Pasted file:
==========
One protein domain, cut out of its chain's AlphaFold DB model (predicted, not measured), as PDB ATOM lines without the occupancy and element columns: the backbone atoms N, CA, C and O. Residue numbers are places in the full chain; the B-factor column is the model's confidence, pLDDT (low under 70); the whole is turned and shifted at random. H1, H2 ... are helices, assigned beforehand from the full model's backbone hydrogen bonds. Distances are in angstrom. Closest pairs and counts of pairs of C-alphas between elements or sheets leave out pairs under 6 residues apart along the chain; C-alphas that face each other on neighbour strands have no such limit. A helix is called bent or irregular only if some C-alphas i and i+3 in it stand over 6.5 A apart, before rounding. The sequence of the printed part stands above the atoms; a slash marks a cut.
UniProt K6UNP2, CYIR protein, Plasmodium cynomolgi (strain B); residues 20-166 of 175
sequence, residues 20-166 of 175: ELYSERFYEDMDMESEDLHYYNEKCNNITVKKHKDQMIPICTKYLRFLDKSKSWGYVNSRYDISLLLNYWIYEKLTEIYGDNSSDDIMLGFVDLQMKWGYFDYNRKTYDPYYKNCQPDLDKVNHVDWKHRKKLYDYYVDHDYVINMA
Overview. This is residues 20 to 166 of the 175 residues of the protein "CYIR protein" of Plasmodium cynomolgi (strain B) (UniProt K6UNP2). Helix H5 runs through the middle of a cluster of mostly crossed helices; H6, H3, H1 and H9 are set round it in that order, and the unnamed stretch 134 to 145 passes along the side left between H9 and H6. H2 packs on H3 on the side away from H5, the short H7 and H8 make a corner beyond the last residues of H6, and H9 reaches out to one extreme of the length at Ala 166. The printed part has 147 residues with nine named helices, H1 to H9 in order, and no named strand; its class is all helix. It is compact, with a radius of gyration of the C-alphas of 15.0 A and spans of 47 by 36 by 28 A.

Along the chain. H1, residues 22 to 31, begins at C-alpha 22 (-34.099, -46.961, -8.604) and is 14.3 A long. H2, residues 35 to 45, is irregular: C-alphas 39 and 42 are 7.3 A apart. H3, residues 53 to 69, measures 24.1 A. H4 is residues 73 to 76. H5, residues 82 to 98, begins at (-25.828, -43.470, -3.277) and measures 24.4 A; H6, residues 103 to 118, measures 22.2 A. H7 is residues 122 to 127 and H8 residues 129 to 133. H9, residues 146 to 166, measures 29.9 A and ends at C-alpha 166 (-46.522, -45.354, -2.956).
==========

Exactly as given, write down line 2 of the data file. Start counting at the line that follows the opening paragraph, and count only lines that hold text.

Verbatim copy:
sequence, residues 20-166 of 175: ELYSERFYEDMDMESEDLHYYNEKCNNITVKKHKDQMIPICTKYLRFLDKSKSWGYVNSRYDISLLLNYWIYEKLTEIYGDNSSDDIMLGFVDLQMKWGYFDYNRKTYDPYYKNCQPDLDKVNHVDWKHRKKLYDYYVDHDYVINMA